With Queensland’s Labour Hire Licensing Act 2017 set to commence on 16th April 2018, and South Australia’s even earlier on 1 March 2018, it would be worthwhile for agencies, who on-hire incorporated independent contractors, to review their contractor arrangements to see how they might be affected.
Provider of labour hire services
It has been assumed that, in a traditional tripartite arrangement, the agency is the party who enters into a commercial arrangement to supply a worker to a client. That’s reflected in the definition of labour hire services provider contained in s. 7 (1) of the Qld Act.
“A person (a provider) provides labour hire services if, in the course of carrying on a business, the person supplies, to another person, a worker to do work.”
South Australia’s equivalent provision is similar in its focus on the supply of a worker to another person.
Application to incorporated independent contractors
But those provisions are just as capable of applying to incorporated independent contractor entities that supply their nominated workers to the agencies, or at the agency’s direction, to the agency’s clients.
These are the type of contractors that, in APSCo’s taxonomy, are referred to as “Pty Ltd Contractors” and described –
“An independent contractor that is an incorporated company, which employs an individual to perform services and supplies them to an end user client. Alternatively, a third party company may act as the incorporated entity structure (i.e. payroll service provider). The company is responsible for the individual’s superannuation, tax and any insurances (as applicable and agreed between the parties).”
A question immediately arises as to whether the pronoun, them, refers to the individual or to the services.
If the reference is to the individual, then the APSCo definition seems pretty clearly to contemplate that, in the course of carrying on its business, a Pty Ltd Contractor supplies workers to another person to perform work.
If that supply comes within the meaning of “supply” as it is used in the Act, then it would seem to follow that the Pty Ltd Contractor is a provider of labour hire services and requires to be licensed.
Risk of offence if no licence
It would also seem follow that the agency that acquires the services of a Pty Ltd Contractor may commit an offence (Person must not enter into arrangements with unlicensed providers), if the Pty Ltd Contractor does not hold a labour hire provider’s licence granted under the relevant Act and is not exempt.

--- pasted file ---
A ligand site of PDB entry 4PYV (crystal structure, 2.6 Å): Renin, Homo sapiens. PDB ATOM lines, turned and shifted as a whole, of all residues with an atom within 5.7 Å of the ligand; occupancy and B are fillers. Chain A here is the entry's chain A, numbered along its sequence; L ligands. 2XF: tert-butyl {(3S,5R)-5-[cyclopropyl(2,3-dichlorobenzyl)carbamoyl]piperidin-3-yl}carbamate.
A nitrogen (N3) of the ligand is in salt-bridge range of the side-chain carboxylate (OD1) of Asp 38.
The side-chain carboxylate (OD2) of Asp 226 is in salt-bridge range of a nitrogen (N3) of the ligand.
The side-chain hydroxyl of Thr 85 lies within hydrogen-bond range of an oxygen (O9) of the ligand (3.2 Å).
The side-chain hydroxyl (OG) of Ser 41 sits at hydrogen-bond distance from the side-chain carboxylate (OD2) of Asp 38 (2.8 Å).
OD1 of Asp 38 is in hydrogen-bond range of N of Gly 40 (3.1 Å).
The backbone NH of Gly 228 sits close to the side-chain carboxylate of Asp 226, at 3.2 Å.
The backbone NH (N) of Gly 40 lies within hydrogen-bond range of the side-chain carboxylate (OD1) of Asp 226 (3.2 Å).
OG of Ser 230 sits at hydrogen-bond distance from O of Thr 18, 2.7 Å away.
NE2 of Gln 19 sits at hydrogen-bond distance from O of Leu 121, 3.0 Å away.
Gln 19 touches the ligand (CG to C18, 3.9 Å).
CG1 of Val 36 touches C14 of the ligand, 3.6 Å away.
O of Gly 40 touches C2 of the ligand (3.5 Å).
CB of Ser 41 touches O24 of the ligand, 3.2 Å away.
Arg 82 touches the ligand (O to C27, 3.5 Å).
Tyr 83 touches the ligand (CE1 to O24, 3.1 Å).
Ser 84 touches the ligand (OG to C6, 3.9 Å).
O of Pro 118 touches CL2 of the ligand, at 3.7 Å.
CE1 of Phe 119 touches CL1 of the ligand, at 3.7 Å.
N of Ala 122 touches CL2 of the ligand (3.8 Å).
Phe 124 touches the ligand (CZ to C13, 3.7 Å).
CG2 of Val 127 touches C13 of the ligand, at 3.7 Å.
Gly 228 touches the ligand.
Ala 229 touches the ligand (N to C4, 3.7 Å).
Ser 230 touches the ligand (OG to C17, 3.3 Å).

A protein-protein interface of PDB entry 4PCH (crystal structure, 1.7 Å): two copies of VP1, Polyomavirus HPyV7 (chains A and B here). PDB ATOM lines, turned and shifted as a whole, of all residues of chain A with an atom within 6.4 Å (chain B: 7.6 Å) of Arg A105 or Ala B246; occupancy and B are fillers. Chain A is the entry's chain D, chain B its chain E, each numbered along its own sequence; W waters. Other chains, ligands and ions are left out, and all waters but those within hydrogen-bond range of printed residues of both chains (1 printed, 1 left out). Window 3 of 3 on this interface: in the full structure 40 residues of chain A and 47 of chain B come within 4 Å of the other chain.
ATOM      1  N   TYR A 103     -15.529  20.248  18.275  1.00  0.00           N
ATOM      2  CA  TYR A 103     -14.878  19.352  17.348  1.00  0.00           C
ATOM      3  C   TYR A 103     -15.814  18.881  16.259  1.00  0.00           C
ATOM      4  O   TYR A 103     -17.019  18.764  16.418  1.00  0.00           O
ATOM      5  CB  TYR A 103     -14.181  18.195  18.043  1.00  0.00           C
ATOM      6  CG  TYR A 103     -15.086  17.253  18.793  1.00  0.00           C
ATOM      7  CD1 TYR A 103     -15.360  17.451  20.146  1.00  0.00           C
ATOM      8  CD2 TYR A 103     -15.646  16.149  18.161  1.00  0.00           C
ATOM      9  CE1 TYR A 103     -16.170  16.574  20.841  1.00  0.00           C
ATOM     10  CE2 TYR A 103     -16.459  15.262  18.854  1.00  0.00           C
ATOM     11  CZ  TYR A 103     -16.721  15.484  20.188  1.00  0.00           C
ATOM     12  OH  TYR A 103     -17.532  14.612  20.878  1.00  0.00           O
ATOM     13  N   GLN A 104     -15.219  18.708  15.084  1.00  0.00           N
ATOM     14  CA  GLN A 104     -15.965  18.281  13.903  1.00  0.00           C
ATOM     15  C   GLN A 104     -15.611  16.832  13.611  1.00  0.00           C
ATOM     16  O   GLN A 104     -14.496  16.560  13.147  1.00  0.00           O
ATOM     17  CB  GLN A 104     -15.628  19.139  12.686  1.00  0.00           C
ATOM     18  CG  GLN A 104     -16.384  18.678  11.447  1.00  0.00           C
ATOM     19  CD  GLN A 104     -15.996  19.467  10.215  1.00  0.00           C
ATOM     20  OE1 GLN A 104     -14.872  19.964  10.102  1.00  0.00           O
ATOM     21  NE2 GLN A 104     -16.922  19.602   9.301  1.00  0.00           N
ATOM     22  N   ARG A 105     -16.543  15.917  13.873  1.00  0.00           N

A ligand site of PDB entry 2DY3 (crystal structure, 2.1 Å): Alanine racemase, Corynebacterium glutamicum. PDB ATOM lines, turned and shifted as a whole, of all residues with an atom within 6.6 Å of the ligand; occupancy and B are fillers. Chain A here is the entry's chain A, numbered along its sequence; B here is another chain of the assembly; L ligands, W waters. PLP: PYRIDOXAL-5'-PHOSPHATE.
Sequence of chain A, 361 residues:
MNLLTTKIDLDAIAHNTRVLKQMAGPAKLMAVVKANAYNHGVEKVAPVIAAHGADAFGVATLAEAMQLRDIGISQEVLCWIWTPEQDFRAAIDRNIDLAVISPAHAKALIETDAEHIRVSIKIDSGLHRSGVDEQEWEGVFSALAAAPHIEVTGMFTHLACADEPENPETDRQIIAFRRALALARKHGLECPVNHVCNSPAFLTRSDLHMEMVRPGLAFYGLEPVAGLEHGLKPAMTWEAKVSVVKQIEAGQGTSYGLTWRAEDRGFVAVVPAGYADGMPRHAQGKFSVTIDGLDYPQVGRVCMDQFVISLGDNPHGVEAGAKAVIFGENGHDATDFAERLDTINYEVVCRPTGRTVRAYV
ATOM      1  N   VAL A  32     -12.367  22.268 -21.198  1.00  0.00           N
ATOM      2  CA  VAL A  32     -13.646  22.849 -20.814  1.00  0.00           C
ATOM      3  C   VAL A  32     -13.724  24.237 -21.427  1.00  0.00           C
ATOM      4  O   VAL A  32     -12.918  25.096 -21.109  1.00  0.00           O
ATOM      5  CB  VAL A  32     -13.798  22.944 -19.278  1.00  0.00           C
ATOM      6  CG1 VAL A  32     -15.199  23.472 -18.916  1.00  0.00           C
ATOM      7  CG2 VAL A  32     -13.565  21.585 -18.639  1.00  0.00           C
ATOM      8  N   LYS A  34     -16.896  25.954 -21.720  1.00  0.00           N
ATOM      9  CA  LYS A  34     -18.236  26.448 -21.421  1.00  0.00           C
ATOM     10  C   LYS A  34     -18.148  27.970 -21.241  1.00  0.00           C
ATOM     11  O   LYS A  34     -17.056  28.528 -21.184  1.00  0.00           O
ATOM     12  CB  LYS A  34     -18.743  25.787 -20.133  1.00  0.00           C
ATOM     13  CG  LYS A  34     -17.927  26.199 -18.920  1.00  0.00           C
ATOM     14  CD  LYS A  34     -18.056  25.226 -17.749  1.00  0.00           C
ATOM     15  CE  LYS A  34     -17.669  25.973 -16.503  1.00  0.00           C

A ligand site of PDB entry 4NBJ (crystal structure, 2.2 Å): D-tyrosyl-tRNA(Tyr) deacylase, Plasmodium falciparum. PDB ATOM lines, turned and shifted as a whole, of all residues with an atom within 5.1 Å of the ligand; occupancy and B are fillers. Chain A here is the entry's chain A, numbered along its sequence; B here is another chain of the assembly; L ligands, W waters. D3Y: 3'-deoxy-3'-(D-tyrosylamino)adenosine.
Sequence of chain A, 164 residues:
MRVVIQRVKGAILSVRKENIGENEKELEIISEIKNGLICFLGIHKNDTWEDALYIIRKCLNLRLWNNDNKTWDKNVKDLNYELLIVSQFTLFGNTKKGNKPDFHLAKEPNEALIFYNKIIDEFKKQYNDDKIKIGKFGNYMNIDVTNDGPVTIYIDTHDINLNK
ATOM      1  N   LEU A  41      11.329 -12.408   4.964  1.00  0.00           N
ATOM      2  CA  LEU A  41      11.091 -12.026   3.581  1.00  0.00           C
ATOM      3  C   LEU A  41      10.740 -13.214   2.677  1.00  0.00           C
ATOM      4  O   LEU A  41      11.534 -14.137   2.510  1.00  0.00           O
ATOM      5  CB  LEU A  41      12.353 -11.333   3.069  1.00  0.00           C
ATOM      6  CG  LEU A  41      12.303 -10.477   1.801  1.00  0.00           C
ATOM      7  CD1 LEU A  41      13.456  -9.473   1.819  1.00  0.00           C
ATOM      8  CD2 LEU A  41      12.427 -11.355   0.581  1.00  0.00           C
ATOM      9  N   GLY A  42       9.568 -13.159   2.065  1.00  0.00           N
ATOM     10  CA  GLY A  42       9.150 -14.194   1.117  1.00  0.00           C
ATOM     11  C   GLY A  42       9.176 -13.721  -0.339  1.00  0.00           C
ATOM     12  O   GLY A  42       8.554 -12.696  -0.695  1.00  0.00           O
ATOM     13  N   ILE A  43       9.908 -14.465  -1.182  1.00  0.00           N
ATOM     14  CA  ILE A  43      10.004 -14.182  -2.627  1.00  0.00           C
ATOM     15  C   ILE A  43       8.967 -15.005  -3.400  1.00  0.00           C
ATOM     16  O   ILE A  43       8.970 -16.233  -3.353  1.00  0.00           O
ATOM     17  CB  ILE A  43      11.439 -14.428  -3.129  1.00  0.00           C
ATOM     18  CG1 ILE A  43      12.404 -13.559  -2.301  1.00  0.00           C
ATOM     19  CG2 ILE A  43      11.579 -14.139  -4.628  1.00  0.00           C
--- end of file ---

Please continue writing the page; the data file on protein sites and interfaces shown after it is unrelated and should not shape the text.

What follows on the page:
If, instead of referring to the workers, the pronoun them refers to the services, it will still be necessary to examine the arrangements under which the services are performed in order to determine whether they are performed by the individual working in the end-user’s business. If that is the case, there may be a supply of a worker to the end-user and the Pty Ltd Company would need to be licensed, as would the agency.
In RCSA’s taxonomy these workers are referred to as “On-hire Contractors (Incorporated)” and described –
“An individual independent contractor engaged as an employee of a company which is typically controlled by the same individual as a sole or joint Director. There are examples where the individual will be an employee of a larger, multiple employee, company where the company nominates a key person for the completion of the work on assignment.”
The RCSA definition of On-hire Contractors (Incorporated) does not use supply terminology. Instead, it uses the terminology of “nomination” often associated with one of the key tests of a genuine independent contracting relationship – namely the power to delegate.
However, it may amount to the same thing as a supply if the nomination results in an individual’s services being provided “to help the client conduct its business in the same way, or much the same way, as it would through an employee”.[i]
Risk of offence
In that case, the incorporated entity, in the course of its business, is likely to be supplying its nominated person to the end user and therefore required to be licensed.